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Working With Mother Nature Isn’t Always Easy
Having such a unique stage and “set” presents several challenges. The obvious obstacles are heat, lightning, rain and wind. “Lighting is not good with actors in the water,” Clowdus states as he studies the sky with thunder rumbling in the distance. Luckily for this performance, the storm will stay in the distance, but as the actors comment, storms have already toyed with the performance.
“After the storms a few weeks ago [late June], the stage went from two inches deep to eight inches deep, and now it is a little less,” states Shuler. The water’s depth adds an interesting dynamic since the height of the water affects how easily the actors are able to move. Emma Jackson mentions, “Dancing in the water is a unique challenge. There is resistance; you have to push through the water with more force.”
In addition, as Crigler points out, just having the stage in water of any depth creates a challenge. “The stage is slick, and it is interesting with the quick shifts during the play. I run around the lake at full speed and then, go into the water.” He works to seamlessly make the transitions.
Keeping the Spirit of the Serenbe Community
None of these performances would be possible without the support of the Serenbe community. Clowdus is the first to give the community its due praise. “The community is super supportive. They are constantly giving, giving, giving,” he comments. Just as he is proud of the community, the community is proud of Serenbe Playhouse. I could see the pride gleaming from the faces of a few residents sitting in front of me at the show.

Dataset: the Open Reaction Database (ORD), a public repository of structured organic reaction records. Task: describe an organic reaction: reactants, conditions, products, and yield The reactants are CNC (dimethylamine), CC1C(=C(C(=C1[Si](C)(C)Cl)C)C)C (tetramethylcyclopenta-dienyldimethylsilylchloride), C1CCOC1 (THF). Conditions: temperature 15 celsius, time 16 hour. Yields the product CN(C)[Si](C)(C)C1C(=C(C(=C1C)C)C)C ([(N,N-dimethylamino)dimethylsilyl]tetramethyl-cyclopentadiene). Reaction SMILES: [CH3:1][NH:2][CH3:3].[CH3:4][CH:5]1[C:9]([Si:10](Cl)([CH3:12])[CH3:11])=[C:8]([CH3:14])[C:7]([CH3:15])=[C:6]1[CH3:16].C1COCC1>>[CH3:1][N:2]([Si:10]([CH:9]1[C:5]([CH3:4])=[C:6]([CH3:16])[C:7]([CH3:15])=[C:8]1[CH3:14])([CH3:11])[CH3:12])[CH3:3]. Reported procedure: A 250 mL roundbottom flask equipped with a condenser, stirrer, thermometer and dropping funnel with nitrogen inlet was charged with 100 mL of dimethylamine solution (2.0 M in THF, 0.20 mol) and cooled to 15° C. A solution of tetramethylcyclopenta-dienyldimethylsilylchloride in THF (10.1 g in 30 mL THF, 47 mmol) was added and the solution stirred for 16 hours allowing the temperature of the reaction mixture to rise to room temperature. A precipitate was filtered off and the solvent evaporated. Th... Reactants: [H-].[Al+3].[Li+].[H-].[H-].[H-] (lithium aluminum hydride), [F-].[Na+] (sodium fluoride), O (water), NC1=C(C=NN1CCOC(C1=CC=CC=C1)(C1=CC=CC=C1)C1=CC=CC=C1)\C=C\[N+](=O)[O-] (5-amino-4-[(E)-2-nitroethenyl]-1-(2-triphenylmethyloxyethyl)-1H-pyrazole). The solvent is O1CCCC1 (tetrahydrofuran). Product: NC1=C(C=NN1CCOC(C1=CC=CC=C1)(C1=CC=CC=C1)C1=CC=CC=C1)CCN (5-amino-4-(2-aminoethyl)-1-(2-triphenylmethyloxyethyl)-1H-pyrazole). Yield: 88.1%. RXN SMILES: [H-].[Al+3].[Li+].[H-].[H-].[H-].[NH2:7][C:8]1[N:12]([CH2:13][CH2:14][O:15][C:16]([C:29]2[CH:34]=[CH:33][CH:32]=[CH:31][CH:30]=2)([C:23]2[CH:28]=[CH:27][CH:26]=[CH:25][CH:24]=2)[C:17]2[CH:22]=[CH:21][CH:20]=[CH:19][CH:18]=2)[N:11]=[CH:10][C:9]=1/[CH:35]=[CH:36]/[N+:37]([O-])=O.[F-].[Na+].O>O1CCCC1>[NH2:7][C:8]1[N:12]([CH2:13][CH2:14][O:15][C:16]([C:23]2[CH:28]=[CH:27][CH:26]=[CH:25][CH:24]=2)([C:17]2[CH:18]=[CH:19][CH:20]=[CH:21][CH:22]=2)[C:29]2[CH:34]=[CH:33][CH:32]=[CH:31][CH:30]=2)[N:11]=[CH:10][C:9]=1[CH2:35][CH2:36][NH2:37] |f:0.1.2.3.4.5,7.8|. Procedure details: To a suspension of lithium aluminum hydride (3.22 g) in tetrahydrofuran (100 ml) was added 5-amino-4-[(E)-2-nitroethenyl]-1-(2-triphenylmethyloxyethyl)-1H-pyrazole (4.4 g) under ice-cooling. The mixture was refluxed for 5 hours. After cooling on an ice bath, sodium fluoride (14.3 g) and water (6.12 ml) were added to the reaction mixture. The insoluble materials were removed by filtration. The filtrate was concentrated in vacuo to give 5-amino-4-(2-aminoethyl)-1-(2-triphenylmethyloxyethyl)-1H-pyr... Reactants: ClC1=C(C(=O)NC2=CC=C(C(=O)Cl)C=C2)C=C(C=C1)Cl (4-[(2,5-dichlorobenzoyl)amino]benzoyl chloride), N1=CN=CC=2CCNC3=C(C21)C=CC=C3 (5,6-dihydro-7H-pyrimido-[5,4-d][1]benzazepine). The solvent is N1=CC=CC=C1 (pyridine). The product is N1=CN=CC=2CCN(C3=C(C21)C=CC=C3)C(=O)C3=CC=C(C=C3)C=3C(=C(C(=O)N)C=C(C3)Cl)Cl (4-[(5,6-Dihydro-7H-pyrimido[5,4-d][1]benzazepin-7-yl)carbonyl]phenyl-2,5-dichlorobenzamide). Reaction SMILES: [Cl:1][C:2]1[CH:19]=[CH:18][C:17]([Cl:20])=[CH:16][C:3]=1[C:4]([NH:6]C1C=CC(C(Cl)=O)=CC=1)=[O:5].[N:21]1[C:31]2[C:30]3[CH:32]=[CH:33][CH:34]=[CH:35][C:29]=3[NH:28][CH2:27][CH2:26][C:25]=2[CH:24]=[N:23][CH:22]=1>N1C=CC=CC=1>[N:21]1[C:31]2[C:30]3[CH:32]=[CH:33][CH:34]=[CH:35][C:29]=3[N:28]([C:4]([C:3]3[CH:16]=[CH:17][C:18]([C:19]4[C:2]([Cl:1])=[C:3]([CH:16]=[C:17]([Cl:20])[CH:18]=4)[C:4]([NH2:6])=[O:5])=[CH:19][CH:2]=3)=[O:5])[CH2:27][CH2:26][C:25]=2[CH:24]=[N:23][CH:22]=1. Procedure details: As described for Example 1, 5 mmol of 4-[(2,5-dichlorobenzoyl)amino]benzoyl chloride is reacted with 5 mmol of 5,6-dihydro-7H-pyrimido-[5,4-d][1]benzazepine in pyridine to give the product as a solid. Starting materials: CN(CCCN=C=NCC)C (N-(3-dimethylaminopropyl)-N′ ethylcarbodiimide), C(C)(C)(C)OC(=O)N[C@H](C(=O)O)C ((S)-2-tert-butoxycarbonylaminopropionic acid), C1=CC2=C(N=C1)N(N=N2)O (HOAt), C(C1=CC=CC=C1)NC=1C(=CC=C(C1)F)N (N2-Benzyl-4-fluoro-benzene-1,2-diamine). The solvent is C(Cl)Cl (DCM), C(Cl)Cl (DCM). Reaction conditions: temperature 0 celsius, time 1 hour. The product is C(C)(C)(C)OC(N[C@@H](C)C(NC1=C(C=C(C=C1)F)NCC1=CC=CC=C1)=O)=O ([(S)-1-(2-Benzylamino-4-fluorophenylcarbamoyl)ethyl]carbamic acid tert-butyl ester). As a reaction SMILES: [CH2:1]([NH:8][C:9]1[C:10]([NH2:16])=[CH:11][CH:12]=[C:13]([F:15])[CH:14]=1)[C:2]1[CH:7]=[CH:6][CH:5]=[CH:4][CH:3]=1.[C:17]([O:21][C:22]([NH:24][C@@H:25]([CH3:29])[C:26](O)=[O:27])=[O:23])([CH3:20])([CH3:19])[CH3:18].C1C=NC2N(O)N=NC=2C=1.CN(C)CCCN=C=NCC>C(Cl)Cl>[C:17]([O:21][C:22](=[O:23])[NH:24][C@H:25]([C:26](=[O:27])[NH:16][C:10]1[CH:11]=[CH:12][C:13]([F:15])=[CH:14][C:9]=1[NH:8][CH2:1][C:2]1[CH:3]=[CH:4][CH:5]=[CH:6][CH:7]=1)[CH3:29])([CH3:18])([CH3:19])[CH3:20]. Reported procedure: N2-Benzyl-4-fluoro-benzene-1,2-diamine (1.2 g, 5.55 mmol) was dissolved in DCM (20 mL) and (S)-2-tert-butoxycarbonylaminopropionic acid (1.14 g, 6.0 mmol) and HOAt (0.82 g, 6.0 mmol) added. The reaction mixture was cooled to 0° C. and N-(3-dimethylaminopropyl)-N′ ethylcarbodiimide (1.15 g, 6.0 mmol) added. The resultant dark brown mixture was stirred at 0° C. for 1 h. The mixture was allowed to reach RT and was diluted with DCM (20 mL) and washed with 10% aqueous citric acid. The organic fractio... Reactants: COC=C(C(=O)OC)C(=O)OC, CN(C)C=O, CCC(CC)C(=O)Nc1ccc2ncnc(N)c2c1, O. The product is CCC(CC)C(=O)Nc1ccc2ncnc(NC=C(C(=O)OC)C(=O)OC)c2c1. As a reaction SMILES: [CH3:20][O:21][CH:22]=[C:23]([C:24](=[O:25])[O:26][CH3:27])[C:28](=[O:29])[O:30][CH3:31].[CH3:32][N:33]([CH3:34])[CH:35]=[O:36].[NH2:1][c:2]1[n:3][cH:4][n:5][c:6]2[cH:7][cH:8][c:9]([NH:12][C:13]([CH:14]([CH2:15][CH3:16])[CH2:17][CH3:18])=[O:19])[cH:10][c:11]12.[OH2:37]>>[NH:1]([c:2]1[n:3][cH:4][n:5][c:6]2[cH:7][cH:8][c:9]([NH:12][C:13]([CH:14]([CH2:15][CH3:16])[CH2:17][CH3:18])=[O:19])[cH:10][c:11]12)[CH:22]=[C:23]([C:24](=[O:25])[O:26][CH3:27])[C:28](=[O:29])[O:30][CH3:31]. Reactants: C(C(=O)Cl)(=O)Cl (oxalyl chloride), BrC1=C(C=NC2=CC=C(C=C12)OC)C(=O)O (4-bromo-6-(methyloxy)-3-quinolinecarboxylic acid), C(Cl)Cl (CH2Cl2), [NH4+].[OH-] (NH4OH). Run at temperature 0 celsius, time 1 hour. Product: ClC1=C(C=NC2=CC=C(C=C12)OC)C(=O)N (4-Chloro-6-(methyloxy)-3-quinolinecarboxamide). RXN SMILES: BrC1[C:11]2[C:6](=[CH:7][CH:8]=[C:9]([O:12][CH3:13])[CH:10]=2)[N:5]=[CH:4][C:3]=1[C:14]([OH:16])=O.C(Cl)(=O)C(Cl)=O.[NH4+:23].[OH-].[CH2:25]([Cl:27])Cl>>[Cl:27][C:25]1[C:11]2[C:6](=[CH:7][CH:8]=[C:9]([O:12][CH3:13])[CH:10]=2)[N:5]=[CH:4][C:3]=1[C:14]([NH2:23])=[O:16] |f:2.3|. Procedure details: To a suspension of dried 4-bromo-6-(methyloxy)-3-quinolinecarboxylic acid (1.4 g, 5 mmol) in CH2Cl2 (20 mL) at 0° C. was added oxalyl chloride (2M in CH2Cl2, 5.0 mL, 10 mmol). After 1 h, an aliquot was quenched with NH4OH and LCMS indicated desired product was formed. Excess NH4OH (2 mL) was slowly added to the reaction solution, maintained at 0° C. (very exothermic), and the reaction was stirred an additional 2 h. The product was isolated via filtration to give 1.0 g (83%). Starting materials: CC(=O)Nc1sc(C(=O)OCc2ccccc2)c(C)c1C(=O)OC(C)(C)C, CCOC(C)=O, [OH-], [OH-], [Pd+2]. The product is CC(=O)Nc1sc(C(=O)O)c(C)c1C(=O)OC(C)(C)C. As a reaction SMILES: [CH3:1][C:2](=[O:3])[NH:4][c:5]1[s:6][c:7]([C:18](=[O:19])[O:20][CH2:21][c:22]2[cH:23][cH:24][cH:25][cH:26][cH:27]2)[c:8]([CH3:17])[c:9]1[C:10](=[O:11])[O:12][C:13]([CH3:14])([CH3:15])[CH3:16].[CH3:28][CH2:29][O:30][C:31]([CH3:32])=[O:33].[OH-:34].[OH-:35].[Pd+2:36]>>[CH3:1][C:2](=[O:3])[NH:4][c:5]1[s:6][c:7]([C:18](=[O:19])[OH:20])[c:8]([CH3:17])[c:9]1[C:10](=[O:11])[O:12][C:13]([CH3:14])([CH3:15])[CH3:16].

While he gets approval to perform in each of his locations, it seems more like a formality than a drawn out decision process. He tells us that his main directive is to, “leave it like you found it,” and, staying true to the community’s ideals, he does.
Both the playhouse and the community have a respect for the environment. This quaint village is extremely green. Residents have a community garden that supplies fresh vegetables, and their houses are energy efficient. To keep with this ideal, Serenbe Playhouse works to reduce its carbon footprint by using nature as the stage and set.
“We utilize what we have to have a small carbon footprint. Everything we do is as minimal as possible to be green as possible,” he states. “For Shipwrecked!, we will use 80% LED lights that use a fraction of the typical energy of theatrical lights.”
Future Looks Bright for Serenbe Playhouse
Using the available scenery is nothing new for Clowdus and the Serenbe Playhouse. When they produced The Jungle Book, the woods around Serenbe became the jungle, and for Ordinary Days, the courtyard behind the shops was used. The musical made use of a fountain and the back of the shops to create its set. The upcoming production of Shipwrecked! will do the same as it will be performed in Serenbe’s Farmer’s Market.
There, the venue will become a street market for the production with actors moving around and interacting with the audience in a way that seems reminiscent of street theatre. Like The Ugly Duckling, Shipwrecked! will provide a distinctive viewing experience. “By integrating the audience and breaking the fourth wall, the audience becomes another character,” he comments.
While the past season was a labor of love as he worked to complete graduate school at the University of South Carolina, Clowdus, with the MFA program complete, can now put more focus on expanding Serenbe Playhouse’s production schedule. In addition to wanting to use other spaces within the community, he also hopes to produce a Halloween and Christmas production.
Atlanta’s theatre community hosts a variety of diverse theatrical experiences from experimental theatre and black box productions to traditional Broadway musicals and original productions. Not many, though, have the opportunity or the landscape to provide the one-of-a-kind theatrical experience that Serenbe Playhouse offers.
The Ugly Duckling runs weekends until August 28, 2011. Shipwrecked! will run August 4-27. For specific times and tickets, please visit the Serenbe Playhouse website or call the box office at 770-463-1110.
By: Kenny Norton